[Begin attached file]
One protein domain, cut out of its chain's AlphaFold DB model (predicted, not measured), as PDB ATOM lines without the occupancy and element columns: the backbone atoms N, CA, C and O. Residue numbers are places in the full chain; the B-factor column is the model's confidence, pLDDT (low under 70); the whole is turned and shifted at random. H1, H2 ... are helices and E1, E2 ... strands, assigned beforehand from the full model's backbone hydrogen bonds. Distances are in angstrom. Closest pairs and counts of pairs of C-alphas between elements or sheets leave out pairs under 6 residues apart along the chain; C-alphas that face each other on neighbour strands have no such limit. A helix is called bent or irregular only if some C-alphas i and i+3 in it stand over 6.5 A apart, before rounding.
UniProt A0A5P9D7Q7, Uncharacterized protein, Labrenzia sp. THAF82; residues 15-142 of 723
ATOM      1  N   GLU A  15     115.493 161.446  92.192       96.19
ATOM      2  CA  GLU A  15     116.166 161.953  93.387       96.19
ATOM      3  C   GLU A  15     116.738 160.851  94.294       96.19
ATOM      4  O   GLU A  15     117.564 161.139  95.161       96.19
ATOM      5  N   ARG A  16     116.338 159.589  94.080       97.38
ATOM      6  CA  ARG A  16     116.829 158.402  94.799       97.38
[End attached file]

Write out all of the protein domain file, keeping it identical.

One protein domain, cut out of its chain's AlphaFold DB model (predicted, not measured), as PDB ATOM lines without the occupancy and element columns: the backbone atoms N, CA, C and O. Residue numbers are places in the full chain; the B-factor column is the model's confidence, pLDDT (low under 70); the whole is turned and shifted at random. H1, H2 ... are helices and E1, E2 ... strands, assigned beforehand from the full model's backbone hydrogen bonds. Distances are in angstrom. Closest pairs and counts of pairs of C-alphas between elements or sheets leave out pairs under 6 residues apart along the chain; C-alphas that face each other on neighbour strands have no such limit. A helix is called bent or irregular only if some C-alphas i and i+3 in it stand over 6.5 A apart, before rounding.
UniProt A0A5P9D7Q7, Uncharacterized protein, Labrenzia sp. THAF82; residues 15-142 of 723
ATOM      1  N   GLU A  15     115.493 161.446  92.192       96.19
ATOM      2  CA  GLU A  15     116.166 161.953  93.387       96.19
ATOM      3  C   GLU A  15     116.738 160.851  94.294       96.19
ATOM      4  O   GLU A  15     117.564 161.139  95.161       96.19
ATOM      5  N   ARG A  16     116.338 159.589  94.080       97.38
ATOM      6  CA  ARG A  16     116.829 158.402  94.799       97.38